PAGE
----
abstract = "Plant-associated microorganisms have recently gained more attention for their influence on plant health and biotechnological relevance. Bioactive molecules have been already isolated from plant-associated bacteria. Seed-borne bacterial endophytes have not been much explored though. Such endophytes are particularly important, since they can influence germination and be transmitted from generation to generation. Interestingly, seed endophytes from medicinal plants could influence the production of molecules with therapeutic properties. Bacterial endophytic strains were extracted from surface-sterilized seeds of the medicinal plant Echinacea purpurea and their 16S rRNA genes were sequenced. The analysis revealed the predominance of Paenibacillus (55.8{\%}) and Pantoea (39.5{\%}) genera among isolates. Fluorescence in situ hybridization and confocal laser scanning microscopy (FISH–CLSM) revealed a consistent colonization of Echinacea seeds by microbial endophytes as well as epiphytes. Resistance to antibiotics revealed that Ciprofloxacin and Rifampicin are the most effective antibiotics, even at minimum concentrations (respectively 0.5 and 5 mg/l). Isolates were less sensitive to Tetracycline and Streptomycin instead.Further investigation of Echinacea plants seed-borne endophytes may elucidate how such endophytes influence the therapeutic properties of the plant, and pave the way for the discovery of biotechnologically relevant compounds.",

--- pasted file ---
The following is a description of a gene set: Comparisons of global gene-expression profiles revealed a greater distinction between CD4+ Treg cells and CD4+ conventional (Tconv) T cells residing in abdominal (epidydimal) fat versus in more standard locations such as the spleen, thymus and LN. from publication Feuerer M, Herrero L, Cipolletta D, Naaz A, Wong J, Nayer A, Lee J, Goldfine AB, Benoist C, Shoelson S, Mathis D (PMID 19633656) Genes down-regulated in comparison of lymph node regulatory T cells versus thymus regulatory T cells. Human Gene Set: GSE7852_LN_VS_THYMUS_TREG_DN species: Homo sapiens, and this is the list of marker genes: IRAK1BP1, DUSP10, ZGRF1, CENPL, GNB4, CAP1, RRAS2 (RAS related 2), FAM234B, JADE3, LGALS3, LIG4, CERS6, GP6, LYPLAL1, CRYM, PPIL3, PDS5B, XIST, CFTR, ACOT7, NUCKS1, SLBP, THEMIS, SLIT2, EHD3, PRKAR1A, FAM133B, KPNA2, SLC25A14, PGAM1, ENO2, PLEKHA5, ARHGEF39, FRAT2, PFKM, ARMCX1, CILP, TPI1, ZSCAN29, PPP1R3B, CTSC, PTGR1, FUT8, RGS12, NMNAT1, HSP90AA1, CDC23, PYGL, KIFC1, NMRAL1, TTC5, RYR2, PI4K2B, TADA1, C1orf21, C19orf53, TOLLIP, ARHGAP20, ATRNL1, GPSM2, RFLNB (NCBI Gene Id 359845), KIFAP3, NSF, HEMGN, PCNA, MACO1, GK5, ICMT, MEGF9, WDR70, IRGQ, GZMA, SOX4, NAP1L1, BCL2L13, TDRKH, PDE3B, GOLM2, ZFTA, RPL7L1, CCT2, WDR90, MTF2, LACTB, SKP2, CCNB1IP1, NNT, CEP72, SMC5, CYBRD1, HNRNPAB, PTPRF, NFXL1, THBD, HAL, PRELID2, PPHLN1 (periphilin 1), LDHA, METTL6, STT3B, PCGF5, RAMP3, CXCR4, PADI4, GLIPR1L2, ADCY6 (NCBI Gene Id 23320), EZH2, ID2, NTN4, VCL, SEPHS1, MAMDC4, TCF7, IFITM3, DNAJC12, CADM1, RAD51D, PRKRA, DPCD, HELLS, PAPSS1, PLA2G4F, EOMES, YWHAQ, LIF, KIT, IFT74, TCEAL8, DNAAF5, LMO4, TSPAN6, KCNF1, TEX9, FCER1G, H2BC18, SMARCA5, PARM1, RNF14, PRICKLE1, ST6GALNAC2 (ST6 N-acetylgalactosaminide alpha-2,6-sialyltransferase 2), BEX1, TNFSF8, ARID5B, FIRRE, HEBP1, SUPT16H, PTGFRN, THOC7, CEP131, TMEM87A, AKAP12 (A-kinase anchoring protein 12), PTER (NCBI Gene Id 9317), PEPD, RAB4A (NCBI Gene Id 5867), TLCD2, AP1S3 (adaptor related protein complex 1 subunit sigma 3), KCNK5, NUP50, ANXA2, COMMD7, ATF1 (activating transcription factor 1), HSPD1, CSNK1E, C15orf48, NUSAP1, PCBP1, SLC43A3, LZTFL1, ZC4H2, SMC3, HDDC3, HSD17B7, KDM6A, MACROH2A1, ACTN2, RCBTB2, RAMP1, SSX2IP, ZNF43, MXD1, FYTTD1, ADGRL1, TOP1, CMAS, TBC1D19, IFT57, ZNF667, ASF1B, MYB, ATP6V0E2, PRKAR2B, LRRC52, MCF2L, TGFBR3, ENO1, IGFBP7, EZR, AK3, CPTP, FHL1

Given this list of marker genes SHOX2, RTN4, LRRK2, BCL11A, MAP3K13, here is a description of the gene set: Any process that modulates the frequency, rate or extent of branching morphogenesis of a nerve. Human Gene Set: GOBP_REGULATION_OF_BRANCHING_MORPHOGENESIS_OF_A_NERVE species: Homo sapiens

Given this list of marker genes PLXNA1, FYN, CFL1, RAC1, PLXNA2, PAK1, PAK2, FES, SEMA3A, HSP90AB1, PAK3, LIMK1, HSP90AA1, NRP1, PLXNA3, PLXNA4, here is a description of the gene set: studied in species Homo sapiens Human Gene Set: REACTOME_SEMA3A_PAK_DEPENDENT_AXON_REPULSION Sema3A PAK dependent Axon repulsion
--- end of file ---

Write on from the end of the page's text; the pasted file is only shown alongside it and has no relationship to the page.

keywords = "Bioactive molecules, Echinacea purpurea, Endophytes, FISH–CLSM",
author = "Puglia, {Anna Maria} and Giuseppe Gallo and Teresa Faddetta",
year = "2017",
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TY - CONF

T1 - Endophytes from medicinal plants’ seeds: exploring new reservoirs of bioactive molecules

AU - Puglia, Anna Maria

AU - Gallo, Giuseppe

AU - Faddetta, Teresa

PY - 2017

Y1 - 2017